As much as she said she felt sorry for herself while in the hospital, she was grateful that it wasn’t worse. Upon going home, Kessinger no longer needed the oxygen, and was feeling much better already; though she was told to quarantine for 10 days. Her husband’s test that he received on Labor Day came back negative. She continued the steroid treatment for another five days at home.

“Not knowing where I got it, I’m a little freaked out about venturing out in public again,” said Kessinger. “I don’t know who I got it from or when that moment was that coronavirus entered my body. It freaks me out because I don’t know if I have any immunity. They’re not sure yet, and the thought of getting it again knowing that I’ve already been hospitalized once is scary.”

She said she is going to be more mindful in asking questions while out in public going forward. Having a first-hand experience with COVID-19, she plans to speak up when someone near her is coughing or showing other symptoms.

“Unfortunately, we’re coming up on the flu season, and people have seasonal allergies, but I don’t think it’s inappropriate to ask people if their coughing is normal for them,” said Kessinger. “I have a whole lot more hand sanitizer that I’m ready to put in my purse and my car. I don’t want to live my life in a bubble, but I want to be careful too.”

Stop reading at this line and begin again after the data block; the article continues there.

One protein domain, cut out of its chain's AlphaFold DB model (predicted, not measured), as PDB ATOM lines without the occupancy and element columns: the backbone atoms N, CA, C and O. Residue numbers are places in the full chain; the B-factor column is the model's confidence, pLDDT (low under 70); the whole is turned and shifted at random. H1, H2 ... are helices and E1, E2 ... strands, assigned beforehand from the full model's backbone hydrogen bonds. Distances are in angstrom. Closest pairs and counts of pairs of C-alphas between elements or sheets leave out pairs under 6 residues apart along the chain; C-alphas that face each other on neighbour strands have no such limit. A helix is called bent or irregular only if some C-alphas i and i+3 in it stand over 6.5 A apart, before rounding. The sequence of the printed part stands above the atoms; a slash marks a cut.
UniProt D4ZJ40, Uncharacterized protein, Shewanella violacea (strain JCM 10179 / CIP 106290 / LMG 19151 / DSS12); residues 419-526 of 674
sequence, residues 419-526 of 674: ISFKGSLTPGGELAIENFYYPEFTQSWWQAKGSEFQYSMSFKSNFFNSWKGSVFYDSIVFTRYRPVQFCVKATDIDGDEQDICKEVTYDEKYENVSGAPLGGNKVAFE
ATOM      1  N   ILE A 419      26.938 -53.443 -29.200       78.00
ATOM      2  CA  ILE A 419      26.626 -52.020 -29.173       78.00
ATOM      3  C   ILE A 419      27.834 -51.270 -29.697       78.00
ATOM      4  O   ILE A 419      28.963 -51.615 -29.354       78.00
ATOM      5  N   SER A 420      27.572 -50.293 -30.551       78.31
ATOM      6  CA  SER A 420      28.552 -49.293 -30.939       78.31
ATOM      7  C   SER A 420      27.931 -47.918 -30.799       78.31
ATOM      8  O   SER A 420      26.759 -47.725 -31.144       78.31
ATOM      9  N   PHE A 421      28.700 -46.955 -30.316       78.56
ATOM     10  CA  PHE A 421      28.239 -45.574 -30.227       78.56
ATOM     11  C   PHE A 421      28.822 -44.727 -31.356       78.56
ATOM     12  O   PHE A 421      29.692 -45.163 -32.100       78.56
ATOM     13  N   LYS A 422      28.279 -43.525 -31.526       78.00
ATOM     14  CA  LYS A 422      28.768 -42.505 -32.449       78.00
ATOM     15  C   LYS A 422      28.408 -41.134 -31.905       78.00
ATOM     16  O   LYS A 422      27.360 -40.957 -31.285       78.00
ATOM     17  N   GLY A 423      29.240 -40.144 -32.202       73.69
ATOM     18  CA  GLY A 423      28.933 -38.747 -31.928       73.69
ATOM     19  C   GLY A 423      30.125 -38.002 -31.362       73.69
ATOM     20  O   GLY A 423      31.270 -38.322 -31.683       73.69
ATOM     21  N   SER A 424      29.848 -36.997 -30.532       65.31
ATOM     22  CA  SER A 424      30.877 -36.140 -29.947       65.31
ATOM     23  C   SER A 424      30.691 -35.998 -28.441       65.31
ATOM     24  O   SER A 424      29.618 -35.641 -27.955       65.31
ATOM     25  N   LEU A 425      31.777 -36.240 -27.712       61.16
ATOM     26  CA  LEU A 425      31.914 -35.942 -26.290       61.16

She is also concerned about how other people, her friends and family, will feel about being around her.

“Until it happened to me, I didn’t really know anyone who had it,” she said. “I don’t know what my reaction to someone else with it would have been. It feels as though there’s a stigma attached to a positive result, like I’ve turned into a pariah.

“I’ve had mixed feelings about sharing my COVID diagnosis publicly,” Kessinger said in a social media post to her friends. “Not sure why, as if there is some kind of shame in catching a virus during a pandemic. There’s no protocol for this.”

Throughout her experience with COVID-19, Kessinger learned that she’s not bulletproof, and that things that stressed her out before coronavirus don’t seem to matter as much anymore.

“That’s the lesson I hope I remember once I’m well,” she said. “It’s the little things, after all.”

For up-to-date COVID-19 data and information in Grandview and Jackson County, visit the Jackson County Health Department website at www.jacohd.org.